Other unique details include extremely long and deeply sculpted side vents, these also adorned in gold, while the side sills don’t feature this supercar segment’s usual carbon fibre extensions, but rather tuck rounded rocker panels under the body as in days of yore. Of course the headlights are much more in line with modern Aston Martin design than anything from the Vanquish’ era, while those intricately detailed aforementioned taillights get fitted neatly within a sizeable horizontal black panel that hovers above an even larger wing-like rear diffuser.
Everything black is open-weave carbon fibre, of course, even the roof that’s actually a single piece stretching from the windshield’s edge to the base of the rear deck lid, with its noted twin-hump design followed by a complete lack of rear visibility. This car was made for Franco “What’s-a behind me is not important” Bertollini (Raúl Juliá – The Gumball Rally, 1976), although while there’s no rear window, nor even louvres to see out the back, Aston did include a rearview camera for backing up, mounted in a centre mirror-style monitor similar to General Motor’s Rear Camera Mirror.
As for the beautiful DB4 GT Zagato, which made its debut at the 24 Hours of Le Mans last month (we’ve expanded on this story’s gallery with 20 detailed solo photos of this breathtaking classic in its most modern production trim), it’s the latest in Aston Martin’s line of continuation cars, which began with 25 DB4 GT Continuation models that sold for $2.4 million CAD (£1.5 million) each in 2017, and (it doesn’t get much better than this) 25 recreations of the classic movie car from the 1964 James Bond (Sean Connery) film Goldfinger, complete with all the cool offensive weaponry and defensive armour that made the eccentric Q (Desmond Llewelyn) a hero to gadget freaks everywhere. The Goldfinger DB5 Continuation will arrive in 2020, just like the two new Zagato models featured here, but for only $4.5 million CAD (£2.75 million) each.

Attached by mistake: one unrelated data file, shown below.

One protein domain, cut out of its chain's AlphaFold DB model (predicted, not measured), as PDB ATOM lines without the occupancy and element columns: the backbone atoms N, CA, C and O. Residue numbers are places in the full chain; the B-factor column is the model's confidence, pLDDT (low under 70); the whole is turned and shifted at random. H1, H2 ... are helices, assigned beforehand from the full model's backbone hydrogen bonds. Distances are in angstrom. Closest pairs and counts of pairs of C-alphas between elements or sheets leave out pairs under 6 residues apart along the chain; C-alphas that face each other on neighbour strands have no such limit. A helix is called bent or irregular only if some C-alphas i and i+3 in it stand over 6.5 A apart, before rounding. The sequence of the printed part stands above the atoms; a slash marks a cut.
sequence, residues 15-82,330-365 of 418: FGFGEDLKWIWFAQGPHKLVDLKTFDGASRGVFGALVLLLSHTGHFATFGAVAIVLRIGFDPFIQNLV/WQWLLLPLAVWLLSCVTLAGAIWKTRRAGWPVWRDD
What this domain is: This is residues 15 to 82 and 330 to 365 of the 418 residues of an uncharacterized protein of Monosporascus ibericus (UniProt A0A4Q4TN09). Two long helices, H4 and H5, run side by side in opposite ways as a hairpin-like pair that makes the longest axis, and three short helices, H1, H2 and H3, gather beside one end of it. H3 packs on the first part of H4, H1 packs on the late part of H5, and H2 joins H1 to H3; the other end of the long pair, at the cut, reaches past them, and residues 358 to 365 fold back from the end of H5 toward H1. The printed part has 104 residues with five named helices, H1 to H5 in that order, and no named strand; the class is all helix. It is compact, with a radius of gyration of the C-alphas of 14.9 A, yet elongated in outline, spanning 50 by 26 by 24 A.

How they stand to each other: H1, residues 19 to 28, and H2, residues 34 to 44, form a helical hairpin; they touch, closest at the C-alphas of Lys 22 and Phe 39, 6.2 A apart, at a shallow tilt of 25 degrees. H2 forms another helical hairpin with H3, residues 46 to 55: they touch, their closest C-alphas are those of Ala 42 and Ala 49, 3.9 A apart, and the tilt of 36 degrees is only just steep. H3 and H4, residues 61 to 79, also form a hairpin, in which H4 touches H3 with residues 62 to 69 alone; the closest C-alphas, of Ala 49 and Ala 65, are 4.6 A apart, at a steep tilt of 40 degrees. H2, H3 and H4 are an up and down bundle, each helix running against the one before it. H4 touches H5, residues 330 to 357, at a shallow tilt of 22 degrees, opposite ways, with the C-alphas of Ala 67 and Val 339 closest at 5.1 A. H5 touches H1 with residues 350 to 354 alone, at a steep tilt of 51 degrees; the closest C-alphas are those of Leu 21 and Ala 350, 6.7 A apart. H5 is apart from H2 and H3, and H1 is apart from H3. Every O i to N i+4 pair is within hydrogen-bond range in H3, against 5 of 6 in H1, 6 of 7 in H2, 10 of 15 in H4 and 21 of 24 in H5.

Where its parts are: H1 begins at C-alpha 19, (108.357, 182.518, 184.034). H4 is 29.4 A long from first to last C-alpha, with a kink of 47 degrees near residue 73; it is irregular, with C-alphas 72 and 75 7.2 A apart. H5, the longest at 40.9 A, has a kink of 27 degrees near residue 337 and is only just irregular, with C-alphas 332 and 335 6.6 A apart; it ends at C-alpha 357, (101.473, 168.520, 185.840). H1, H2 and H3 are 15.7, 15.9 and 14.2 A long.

If you’re still scratching your head about the stratospheric price of the two combined Zagato models featured in this story, consider for a moment the original 1962 DB4/GT Zagato’s price noted earlier wasn’t even the most expensive DB4 GT Zagato to be auctioned off. After the original 19 examples were created from 1960 to 1963, Aston Martin built four more on unused chassis allocation numbers in 1988, all of which were dubbed “Sanction II” models, while in 2000 the automaker created another two cars to “Sanction II” specification (which meant they received a larger 352-horsepower 4.2-litre engine), albeit renamed them “Sanction III”, these latter examples fetching $18.6 million CAD ($14,300,000 USD) in 2015 and $16.5 million CAD (£10,081,500) in 2018, making them some of the most valuable cars ever sold.
Of course, it would be unwise to invest as if these 19 new DB4 GT Zagatos will grow in value like their earlier siblings, but then again if past success is any reflection on future prospects, the lucky new owners should be sitting rather pretty in a few years, if not immediately after taking delivery, while they might even end up receiving their all-new 2020 DBS GT Zagatos for free.